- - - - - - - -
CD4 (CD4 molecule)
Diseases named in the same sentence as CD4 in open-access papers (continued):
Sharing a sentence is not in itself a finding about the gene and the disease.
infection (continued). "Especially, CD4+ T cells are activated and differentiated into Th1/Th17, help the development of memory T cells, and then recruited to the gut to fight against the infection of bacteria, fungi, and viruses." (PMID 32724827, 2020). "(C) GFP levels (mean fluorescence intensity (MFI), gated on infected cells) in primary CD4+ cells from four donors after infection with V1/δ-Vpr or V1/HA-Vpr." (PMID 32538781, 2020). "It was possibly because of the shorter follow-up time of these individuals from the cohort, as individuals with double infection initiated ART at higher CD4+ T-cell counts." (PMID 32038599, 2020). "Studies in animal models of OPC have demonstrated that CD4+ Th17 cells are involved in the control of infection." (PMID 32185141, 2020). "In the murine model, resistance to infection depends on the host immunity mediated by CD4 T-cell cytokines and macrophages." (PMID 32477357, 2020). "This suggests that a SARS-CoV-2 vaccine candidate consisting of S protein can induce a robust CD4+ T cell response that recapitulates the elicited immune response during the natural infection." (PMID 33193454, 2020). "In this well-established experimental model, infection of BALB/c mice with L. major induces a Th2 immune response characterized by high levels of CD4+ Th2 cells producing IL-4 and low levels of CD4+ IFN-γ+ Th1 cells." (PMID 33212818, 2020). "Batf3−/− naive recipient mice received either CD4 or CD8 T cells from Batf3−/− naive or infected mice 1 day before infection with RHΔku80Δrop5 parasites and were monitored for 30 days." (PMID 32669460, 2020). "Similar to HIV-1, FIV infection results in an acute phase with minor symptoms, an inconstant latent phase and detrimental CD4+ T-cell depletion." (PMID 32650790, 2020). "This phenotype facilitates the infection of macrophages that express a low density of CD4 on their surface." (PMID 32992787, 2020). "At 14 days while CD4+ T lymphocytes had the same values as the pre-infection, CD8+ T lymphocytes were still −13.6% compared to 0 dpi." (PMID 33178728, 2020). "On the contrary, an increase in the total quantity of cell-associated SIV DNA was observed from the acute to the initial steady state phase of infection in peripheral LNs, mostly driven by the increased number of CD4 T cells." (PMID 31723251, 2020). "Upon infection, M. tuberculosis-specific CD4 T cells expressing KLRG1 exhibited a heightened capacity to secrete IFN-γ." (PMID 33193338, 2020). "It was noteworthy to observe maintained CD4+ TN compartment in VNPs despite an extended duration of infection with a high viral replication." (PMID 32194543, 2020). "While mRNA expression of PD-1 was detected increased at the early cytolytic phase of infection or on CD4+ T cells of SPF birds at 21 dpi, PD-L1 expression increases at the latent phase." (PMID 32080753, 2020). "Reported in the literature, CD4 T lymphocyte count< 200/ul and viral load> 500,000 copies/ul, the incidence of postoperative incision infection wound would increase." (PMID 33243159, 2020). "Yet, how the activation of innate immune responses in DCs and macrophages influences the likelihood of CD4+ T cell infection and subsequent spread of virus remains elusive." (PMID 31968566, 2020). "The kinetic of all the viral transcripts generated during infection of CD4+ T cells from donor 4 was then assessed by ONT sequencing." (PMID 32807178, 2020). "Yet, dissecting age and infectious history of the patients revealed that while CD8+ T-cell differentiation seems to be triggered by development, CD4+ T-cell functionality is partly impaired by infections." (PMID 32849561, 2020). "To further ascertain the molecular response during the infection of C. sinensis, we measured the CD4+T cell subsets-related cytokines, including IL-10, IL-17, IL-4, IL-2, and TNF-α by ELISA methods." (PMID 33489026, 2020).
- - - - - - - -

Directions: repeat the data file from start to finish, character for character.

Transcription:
CD4 (CD4 molecule)
Diseases named in the same sentence as CD4 in open-access papers (continued):
Sharing a sentence is not in itself a finding about the gene and the disease.
infection (continued). "Especially, CD4+ T cells are activated and differentiated into Th1/Th17, help the development of memory T cells, and then recruited to the gut to fight against the infection of bacteria, fungi, and viruses." (PMID 32724827, 2020). "(C) GFP levels (mean fluorescence intensity (MFI), gated on infected cells) in primary CD4+ cells from four donors after infection with V1/δ-Vpr or V1/HA-Vpr." (PMID 32538781, 2020). "It was possibly because of the shorter follow-up time of these individuals from the cohort, as individuals with double infection initiated ART at higher CD4+ T-cell counts." (PMID 32038599, 2020). "Studies in animal models of OPC have demonstrated that CD4+ Th17 cells are involved in the control of infection." (PMID 32185141, 2020). "In the murine model, resistance to infection depends on the host immunity mediated by CD4 T-cell cytokines and macrophages." (PMID 32477357, 2020). "This suggests that a SARS-CoV-2 vaccine candidate consisting of S protein can induce a robust CD4+ T cell response that recapitulates the elicited immune response during the natural infection." (PMID 33193454, 2020). "In this well-established experimental model, infection of BALB/c mice with L. major induces a Th2 immune response characterized by high levels of CD4+ Th2 cells producing IL-4 and low levels of CD4+ IFN-γ+ Th1 cells." (PMID 33212818, 2020). "Batf3−/− naive recipient mice received either CD4 or CD8 T cells from Batf3−/− naive or infected mice 1 day before infection with RHΔku80Δrop5 parasites and were monitored for 30 days." (PMID 32669460, 2020). "Similar to HIV-1, FIV infection results in an acute phase with minor symptoms, an inconstant latent phase and detrimental CD4+ T-cell depletion." (PMID 32650790, 2020). "This phenotype facilitates the infection of macrophages that express a low density of CD4 on their surface." (PMID 32992787, 2020). "At 14 days while CD4+ T lymphocytes had the same values as the pre-infection, CD8+ T lymphocytes were still −13.6% compared to 0 dpi." (PMID 33178728, 2020). "On the contrary, an increase in the total quantity of cell-associated SIV DNA was observed from the acute to the initial steady state phase of infection in peripheral LNs, mostly driven by the increased number of CD4 T cells." (PMID 31723251, 2020). "Upon infection, M. tuberculosis-specific CD4 T cells expressing KLRG1 exhibited a heightened capacity to secrete IFN-γ." (PMID 33193338, 2020). "It was noteworthy to observe maintained CD4+ TN compartment in VNPs despite an extended duration of infection with a high viral replication." (PMID 32194543, 2020). "While mRNA expression of PD-1 was detected increased at the early cytolytic phase of infection or on CD4+ T cells of SPF birds at 21 dpi, PD-L1 expression increases at the latent phase." (PMID 32080753, 2020). "Reported in the literature, CD4 T lymphocyte count< 200/ul and viral load> 500,000 copies/ul, the incidence of postoperative incision infection wound would increase." (PMID 33243159, 2020). "Yet, how the activation of innate immune responses in DCs and macrophages influences the likelihood of CD4+ T cell infection and subsequent spread of virus remains elusive." (PMID 31968566, 2020). "The kinetic of all the viral transcripts generated during infection of CD4+ T cells from donor 4 was then assessed by ONT sequencing." (PMID 32807178, 2020). "Yet, dissecting age and infectious history of the patients revealed that while CD8+ T-cell differentiation seems to be triggered by development, CD4+ T-cell functionality is partly impaired by infections." (PMID 32849561, 2020). "To further ascertain the molecular response during the infection of C. sinensis, we measured the CD4+T cell subsets-related cytokines, including IL-10, IL-17, IL-4, IL-2, and TNF-α by ELISA methods." (PMID 33489026, 2020).